Marriage - Other OT Passages

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Part Seven – Other OT Passages on Divorce

 

The last six studies have been centered on our Lord’s answer to the question of divorce and remarriage as found in Matthew 19:3-12. This passage was chosen as a starting point for two reasons. First our Lord’s response gives the Christian the correct approach in answering this difficult question. He showed that to answer the question one must understand God’s original design for marriage and God’s laws on marriage as given to Israel in the Mosaic Law. Any attempt to answer this question without considering this information is doomed to draw the wrong conclusions. Secondly, this passage was chosen because it is the “key text” by most pastors and teachers.

To review, it was shown that our Lord indicated that in God’s scheme of things, once the vows are given by a married couple, there are no grounds for a divorce that frees the individual for remarriage.

The exception that the Pharisees raise refers to Deut. 24:1-4 and Jesus shows that they had incorrectly interpreted the intent and application of this law. This law was given to Old Testament Israel and had to do with sexual immorality which takes place prior to the wedding vows. This law was not intended for the Church age nor can it be applied to modern day marriage as it reflects Jewish marriage customs that are radically different current practices.

Now it is time to move on to other passages that relate to divorce and remarriage. Let us begin first with the Old Testament. 

1) Ezra 9. In this passage, the Israelites who had returned from the Babylonian captivity fell into sin. They had begun to take wives from among the pagan Gentiles and were giving their children as well to these unholy unions. When Ezra discovers this he is so distressed that he tears his clothes out, pulls out some of his hair, and sits down astonished. He could not believe the people do such a thing. Ezra meets with the people and confronts them with their sin and they seek God’s forgiveness and direction in this matter. God orders them to divorce their Gentile wives and to abandon their children born of these interracial marriages. This seems like a harsh measure but God knew the outcome of such unholy unions was too grave to risk to perfect plans.

Some have argued that this verse is an indication that God does permitted divorce and remarriage in the Old Testament. The command to divorce in this passage has nothing to do with immorality or other serious sin one might associate with divorce yet God commanded the couples to separate. A closer look at this passage indicates that this can not be used to support the premise that God condones some cases of divorce a part from the sin of immorality. There are several important points that should be noted.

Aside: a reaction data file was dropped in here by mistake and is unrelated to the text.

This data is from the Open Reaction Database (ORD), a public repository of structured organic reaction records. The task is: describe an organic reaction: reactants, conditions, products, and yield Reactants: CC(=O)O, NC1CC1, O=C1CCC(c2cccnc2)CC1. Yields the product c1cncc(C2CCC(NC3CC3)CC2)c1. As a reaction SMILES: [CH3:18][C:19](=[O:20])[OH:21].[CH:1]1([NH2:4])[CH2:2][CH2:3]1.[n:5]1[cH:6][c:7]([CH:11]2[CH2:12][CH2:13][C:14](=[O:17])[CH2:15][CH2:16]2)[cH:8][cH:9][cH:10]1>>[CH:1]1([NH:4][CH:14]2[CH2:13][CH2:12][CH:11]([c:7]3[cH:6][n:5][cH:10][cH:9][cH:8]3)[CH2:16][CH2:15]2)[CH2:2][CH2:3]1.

a. This commandment was temporary. This is a direct command of God given to a select group of people, living is a specific location at a particular point in time. God never gave this command to all of Israel nor was it ever mentioned in the Mosaic Law. Its intent was to correct a sinful practice of those who had returned from the Babylonian captivity to re-establish Jerusalem and the temple worship. In light of this, once the command was carried out and the sinful practice was ended, it was no longer needed or in effect.

b. This command centered on a Jewish sin. The sin committed was a sin that could only be committed by Jewish individuals. It therefore never had any application to those who were Gentiles. In the In the Scriptures, God recognizes only two races. There is the Gentile race and there is the Jewish Race (Rom. 1:6; 2:9-10; 3:29-30; 9:24; 10:12-15; 1 Cor. 12:13; Gal. 3:28; Col. 3:11). The sin that was committed here was the interracial marriage of Jews to their pagan Gentile neighbors. God had forbidden the Jews to intermarry with pagan Gentiles because it would lead them to worshipping idols (Neh. 13:23-25; Deut. 7:1-6; Josh. 22:12). This idolatry over a period of time would threaten the promises made by God of a Messiah Savior coming into the world through the Jewish people. If any of God’s promises could not be fulfilled than Satan would have be successful at defeating God.

For this reason, discovering this practice going on, Ezra tore his clothes and began to mourn for the sins of the people. When the people learned of Ezra’s actions, they sought God to forgive them of their sin and to provide a way to correct this problem. God’s solution was for them to divorce their Gentile wives and husbands and send them away along with children that might have been conceived of that relationship.